Is there a term for a piece of a sit-com that introduces the plot BEFORE the theme song and opening credits runs? I don’t mean an opening, spoken statement made again and again at the start of every episode. Rather, it is an intro to the plot that will resume after the theme and opening credits.
Nobody was better at cold openings than Star Trek IMHO.
Also known as the Teaser.
Pre-credit sequence (also used to refer to movies that use the technique).
It was being done on Burke’s Law in 1963. I wonder how much farther back it can be traced.
Since no one has said it yet, it’s a teaser, like in Star Trek TOS :dubious:
I always think of it as a cold open. To me a teaser is when they show a *“Next Week on…” *clip at the end of the show (and throughout the week in ads leading up to it airing). Nobody really does those anymore though.
I find that today a show either does a cold open or, if the credits run first they no longer go to a commercial in between them and the start of the show. Same goes for the endings, the lead-in show’s credits end and the next show (either credits or a cold open) begins immediately. Keeps people from changing the channel. It also often annoyingly makes your DVR miss the first or last few seconds (I think they do this on purpose!)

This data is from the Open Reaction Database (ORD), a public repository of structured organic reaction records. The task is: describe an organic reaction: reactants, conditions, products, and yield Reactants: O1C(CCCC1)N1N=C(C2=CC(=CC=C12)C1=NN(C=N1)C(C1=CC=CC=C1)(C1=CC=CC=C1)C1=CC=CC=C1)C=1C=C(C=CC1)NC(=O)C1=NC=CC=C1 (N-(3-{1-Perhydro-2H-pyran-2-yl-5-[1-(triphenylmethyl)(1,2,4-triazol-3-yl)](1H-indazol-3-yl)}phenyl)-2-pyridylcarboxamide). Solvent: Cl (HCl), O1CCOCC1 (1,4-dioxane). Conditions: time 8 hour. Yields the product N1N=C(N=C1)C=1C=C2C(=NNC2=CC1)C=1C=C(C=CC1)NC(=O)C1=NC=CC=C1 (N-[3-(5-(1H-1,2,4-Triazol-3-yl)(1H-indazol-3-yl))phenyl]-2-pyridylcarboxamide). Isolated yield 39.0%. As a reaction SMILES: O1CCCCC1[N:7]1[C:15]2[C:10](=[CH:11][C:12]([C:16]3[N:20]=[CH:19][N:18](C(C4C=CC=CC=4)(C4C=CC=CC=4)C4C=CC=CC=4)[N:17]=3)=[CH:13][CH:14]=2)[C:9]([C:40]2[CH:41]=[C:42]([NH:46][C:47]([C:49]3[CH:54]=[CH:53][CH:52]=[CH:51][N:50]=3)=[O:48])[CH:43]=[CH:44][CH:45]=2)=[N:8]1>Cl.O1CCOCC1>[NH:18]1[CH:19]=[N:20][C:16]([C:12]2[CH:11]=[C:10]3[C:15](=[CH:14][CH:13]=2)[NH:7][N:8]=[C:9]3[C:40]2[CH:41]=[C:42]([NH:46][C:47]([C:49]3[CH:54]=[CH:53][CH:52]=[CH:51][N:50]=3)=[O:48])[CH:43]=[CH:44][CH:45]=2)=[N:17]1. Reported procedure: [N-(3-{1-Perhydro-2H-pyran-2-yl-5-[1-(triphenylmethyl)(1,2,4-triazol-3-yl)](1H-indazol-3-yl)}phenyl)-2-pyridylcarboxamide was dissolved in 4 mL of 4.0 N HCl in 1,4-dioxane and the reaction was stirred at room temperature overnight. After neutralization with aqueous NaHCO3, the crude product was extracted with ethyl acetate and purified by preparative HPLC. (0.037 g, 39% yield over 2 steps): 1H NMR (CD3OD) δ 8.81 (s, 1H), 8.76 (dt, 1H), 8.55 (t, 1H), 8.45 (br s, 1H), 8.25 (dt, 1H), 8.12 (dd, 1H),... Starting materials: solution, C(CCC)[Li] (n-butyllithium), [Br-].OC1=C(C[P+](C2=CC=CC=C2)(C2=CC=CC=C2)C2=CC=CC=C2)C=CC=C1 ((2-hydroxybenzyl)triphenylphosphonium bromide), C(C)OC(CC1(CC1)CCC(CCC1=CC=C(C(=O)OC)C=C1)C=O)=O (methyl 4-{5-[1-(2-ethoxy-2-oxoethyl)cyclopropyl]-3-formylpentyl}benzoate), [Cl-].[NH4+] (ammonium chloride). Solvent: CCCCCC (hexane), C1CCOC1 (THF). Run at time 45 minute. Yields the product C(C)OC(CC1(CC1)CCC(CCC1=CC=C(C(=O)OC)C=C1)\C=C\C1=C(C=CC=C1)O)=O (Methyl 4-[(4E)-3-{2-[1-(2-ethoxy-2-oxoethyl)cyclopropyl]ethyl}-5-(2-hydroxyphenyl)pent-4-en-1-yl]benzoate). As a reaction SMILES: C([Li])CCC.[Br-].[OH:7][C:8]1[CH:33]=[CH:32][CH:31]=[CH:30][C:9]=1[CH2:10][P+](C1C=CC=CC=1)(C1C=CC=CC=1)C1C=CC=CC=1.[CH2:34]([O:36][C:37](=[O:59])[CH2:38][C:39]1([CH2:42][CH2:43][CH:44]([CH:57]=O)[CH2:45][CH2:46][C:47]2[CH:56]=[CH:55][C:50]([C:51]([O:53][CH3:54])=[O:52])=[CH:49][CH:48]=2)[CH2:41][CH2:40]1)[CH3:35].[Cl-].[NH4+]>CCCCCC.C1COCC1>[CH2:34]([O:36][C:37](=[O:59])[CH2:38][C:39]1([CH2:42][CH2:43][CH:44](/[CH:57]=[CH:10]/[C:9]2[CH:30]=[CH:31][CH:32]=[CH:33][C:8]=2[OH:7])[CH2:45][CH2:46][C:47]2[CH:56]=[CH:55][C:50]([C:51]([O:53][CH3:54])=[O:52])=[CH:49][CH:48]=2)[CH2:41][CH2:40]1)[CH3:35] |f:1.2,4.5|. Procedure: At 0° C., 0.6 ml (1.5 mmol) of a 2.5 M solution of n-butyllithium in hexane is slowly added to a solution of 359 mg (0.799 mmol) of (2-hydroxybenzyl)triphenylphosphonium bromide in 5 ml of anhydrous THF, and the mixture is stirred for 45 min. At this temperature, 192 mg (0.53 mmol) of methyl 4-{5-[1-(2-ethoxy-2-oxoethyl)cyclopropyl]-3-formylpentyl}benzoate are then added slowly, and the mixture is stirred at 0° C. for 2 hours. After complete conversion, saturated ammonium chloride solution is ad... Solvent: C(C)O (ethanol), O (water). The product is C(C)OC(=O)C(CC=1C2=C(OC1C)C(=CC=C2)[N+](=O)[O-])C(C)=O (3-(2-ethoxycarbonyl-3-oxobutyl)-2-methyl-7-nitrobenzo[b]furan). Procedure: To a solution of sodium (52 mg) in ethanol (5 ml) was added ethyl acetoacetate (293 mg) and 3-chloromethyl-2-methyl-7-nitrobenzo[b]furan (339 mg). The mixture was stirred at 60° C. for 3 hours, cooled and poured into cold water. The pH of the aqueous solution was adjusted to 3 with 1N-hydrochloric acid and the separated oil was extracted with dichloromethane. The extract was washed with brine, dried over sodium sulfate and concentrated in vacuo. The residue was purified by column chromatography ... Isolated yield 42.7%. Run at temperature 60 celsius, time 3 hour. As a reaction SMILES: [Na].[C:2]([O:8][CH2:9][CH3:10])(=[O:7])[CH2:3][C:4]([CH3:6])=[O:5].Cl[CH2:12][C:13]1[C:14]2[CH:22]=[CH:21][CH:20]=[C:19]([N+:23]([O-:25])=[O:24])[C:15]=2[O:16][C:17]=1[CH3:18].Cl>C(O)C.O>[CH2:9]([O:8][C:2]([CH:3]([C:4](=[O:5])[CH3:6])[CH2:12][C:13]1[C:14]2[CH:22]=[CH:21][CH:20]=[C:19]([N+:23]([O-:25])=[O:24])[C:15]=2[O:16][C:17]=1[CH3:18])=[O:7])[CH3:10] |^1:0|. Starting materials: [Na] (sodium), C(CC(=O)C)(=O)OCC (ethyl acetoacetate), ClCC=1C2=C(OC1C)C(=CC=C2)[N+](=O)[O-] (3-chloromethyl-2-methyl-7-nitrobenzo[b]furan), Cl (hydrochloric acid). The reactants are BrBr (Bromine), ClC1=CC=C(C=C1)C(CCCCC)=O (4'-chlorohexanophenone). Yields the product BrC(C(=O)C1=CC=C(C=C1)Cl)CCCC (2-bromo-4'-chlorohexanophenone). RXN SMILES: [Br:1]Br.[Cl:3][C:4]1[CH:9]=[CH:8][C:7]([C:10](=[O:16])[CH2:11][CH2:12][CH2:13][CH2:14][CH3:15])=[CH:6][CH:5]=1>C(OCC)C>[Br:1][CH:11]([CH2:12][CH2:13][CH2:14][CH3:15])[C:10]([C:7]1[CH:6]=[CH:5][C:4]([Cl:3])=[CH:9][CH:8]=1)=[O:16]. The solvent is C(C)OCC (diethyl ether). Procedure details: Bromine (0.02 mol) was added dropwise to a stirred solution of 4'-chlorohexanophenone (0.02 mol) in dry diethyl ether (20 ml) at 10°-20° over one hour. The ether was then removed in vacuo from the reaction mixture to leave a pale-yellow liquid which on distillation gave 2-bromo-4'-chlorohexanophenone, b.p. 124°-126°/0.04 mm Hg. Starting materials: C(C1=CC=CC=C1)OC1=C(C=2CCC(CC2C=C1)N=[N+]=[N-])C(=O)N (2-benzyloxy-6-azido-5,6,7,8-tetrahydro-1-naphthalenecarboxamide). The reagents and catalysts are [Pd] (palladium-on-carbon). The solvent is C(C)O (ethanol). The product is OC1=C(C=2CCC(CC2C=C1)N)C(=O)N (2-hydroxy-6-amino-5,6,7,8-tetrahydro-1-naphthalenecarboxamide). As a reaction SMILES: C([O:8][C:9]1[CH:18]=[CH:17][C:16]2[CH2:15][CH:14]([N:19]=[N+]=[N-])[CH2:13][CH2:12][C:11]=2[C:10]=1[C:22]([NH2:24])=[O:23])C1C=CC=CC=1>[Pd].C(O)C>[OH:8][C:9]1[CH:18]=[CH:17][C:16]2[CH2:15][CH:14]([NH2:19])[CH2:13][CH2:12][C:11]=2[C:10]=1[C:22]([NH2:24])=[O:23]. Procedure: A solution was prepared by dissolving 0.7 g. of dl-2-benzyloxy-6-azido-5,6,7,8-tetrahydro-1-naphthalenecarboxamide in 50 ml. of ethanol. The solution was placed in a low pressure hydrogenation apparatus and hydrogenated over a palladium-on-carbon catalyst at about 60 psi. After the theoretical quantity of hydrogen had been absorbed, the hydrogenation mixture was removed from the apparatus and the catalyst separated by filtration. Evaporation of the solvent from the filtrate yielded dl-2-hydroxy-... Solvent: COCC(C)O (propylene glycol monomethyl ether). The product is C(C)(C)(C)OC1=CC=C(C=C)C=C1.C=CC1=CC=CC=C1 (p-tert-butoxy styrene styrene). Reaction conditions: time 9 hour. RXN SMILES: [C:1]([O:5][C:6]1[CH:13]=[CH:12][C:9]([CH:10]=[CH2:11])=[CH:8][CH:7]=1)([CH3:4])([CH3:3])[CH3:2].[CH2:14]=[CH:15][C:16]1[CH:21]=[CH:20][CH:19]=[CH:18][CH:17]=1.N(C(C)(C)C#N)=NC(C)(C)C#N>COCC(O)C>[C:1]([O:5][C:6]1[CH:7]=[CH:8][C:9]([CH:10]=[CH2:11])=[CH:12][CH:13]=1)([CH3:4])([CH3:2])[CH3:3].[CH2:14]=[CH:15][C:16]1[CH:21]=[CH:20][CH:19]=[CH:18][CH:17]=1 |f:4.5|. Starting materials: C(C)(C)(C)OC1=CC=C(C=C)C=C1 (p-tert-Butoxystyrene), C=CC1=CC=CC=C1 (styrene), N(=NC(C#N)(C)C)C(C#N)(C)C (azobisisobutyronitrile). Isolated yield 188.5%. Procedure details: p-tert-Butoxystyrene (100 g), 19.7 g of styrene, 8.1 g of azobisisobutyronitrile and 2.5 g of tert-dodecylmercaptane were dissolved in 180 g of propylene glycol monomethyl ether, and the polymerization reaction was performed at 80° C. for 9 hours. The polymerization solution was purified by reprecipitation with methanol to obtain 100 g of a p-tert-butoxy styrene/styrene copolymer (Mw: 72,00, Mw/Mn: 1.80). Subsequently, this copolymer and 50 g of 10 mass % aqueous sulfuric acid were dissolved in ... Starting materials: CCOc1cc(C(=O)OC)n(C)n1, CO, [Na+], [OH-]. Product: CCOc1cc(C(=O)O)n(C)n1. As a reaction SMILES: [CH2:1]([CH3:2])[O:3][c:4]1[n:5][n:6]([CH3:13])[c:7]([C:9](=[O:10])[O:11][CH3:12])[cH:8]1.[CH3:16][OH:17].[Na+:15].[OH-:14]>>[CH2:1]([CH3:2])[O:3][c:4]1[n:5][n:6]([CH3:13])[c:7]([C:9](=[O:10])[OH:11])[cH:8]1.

Nope, that’s a preview. The idea behind a “teaser” is to entice the audience with a promise of things to come, so they won’t tune out before the theme music and first commercial are over.
You’re also deprived of a toilet break, like we had in the olden days. Damn! :mad:
Definitely on The Untouchables in 1959:
All due respect to TVTropes, I prefer the term cold open to teaser, because cold open doesn’t presuppose the narrative purpose of the scene, it merely describes the structural function. That is to say, there might not be anything “teased,” it could simply be a prologue to the story that fits better before the opening credits.
I always thought the difference between a cold open and a teaser was that the latter was a showing of some “exciting” scene from later in the show to tempt you to watch to see how it’s resolved. A cold open, on the other hand, was the beginning of the story.
Yeah, that’s what I thought too. I was watching an old episode of The Outer Limits (a cheesy Twilight Zone ripoff) and it reminded me that they always did that, showed a scene from later in the story at the beginning before the credits.
Right: Star Trek had cold opens; Hawaii Five-0 had teasers.
Another vote for “cold open”. Teaser would be “Tonight on Super Secret Spies…” with scenes of Super Secret Spy jumping from exploding helicopters and cracking safes.
Get Smart was big on cold opens, too.
Stephen E. Whitfield’s 1968 book The Making of Star Trek supports “teaser.” In fact, that’s where I first encountered the term. I’ve never heard of a “cold open” before just now.
CBS has revived the practice. Most of their shows this season have had preview clips at the end.
Pp 1 and 6:
The most memorable cold opening that I can think of was “Wolverines” on the very first episode of SNL:
*My apologies if you’re trying to watch this in Canada.
Although it’s possible that the terminology has changed over the years. I know that in comic books, before 1990, a “splash” was the panel on which the story title and credits appeared, often (but not always) a full page in size. But since then, the term has come to refer to any full-page panel anywhere in the story.